China’s Abandoned Nuclear City
How a remote corner of Gansu province called 404 became China’s atom bomb base.
Cooling towers in the Gobi desert near 404 City. Credit: Xu Haifeng/ Sixth Tone
In the early 1990s, nearly 100,000 people lived in a city that couldn’t be found on any map. It had no name, just a code: 404.
404 City is located on the sandy plains of Gansu province in China’s northwest, some 100 kilometers to the west of Jiayuguan City. Its name comes from 404 Co. Ltd., a company under the China National Nuclear Corporation. When the city was built in 1958, it served one purpose only: to host a nuclear bomb.
The country’s best nuclear scientists and experts were transferred to 404 – China’s first nuclear military base – along with mechanics, doctors and other supporting staff. Six years later, in 1964, China recorded its first successful nuclear bomb detonation in the Gobi Desert in neighboring Xinjiang Uyghur Autonomous Region.
The city has an area of four square kilometers, with its own municipal government, police department, television station – even its own courthouse and prison. In fact, 404 is bigger than it looks, with a complete underground defence system in case of nuclear war.
Due to large-scale cave-ins, most people living in 404 were relocated to Jiayuguan in 2006. Now, only some 1,000 residents remain. Countless identical housing blocks stand empty, their doors sealed shut with walls of brick. The city park, once a nucleus of after-work entertainment, is deserted.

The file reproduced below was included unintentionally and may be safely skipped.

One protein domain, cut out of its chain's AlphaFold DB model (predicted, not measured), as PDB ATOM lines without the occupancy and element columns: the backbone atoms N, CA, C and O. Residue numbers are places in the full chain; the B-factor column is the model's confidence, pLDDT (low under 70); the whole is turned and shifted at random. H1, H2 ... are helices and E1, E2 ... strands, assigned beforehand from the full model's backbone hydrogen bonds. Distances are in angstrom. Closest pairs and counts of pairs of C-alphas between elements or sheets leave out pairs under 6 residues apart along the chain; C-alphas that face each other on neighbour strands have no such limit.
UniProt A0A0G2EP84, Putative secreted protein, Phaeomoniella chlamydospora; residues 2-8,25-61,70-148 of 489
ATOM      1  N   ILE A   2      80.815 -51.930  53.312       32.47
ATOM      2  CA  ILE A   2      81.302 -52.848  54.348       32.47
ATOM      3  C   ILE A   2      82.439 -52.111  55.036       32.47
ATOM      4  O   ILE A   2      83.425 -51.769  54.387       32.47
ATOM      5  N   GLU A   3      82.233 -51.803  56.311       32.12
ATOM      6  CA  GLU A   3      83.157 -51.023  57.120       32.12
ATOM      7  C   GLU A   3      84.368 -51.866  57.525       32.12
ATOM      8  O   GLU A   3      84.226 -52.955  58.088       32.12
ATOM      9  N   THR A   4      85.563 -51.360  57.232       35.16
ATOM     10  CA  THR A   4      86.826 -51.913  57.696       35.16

A railway line connects 404 City with Jiyaguan, Gansu province. Credit: Xu Haifeng/Sixth Tone
An aerial view of a deserted area of 404 City in Gansu province, abandoned in 1986. Credit: Xu Haifeng/Sixth Tone
Three storied buildings completely abandoned in 404 City. Credit: Xu Haifeng/Sixth Tone
A woman peers through the gate at the Nuclear City Park in 404 City. Credit: Xu Haifeng/Sixth Tone
A life-sized model of a fighter jet stands in the Nuclear City Park in 404 City. Credit: Xu Haifeng/Sixth Tone
A cage that once held animals in 404 City’s Nuclear City Park. Credit: Xu Haifeng/Sixth Tone
A swing in the playground at 404 City’s Nuclear City Park. Credit: Xu Haifeng/Sixth Tone
A tip of a sunken boat pokes out of the water in 404 City’s Nuclear City Park. Credit: Xu Haifeng/Sixth Tone
Three people standing in front of a residential building in 404 City. Only about a 1,000 residents remain. Credit: Xu Haifeng/Sixth Tone
Inside a China National Nuclear Corporation-affiliated hotel in 404 City. Credit: Xu Haifeng/Sixth Tone
Visitors to 404 City explore a man-made hill in the Nuclear Park. Past the hill the cooling towers from the nuclear plant can be seen. Credit: Xu Haifeng/Sixth Tone
A railway maintenance worker waits for a commuter train in 404 City. Credit: Xu Haifeng/Sixth Tone
A statue of a police man with a cone in his hand on the road leading to 404 City. Credit: Xu Haifeng/Sixth Tone
This article was originally published on Sixth Tone. Read the original article.
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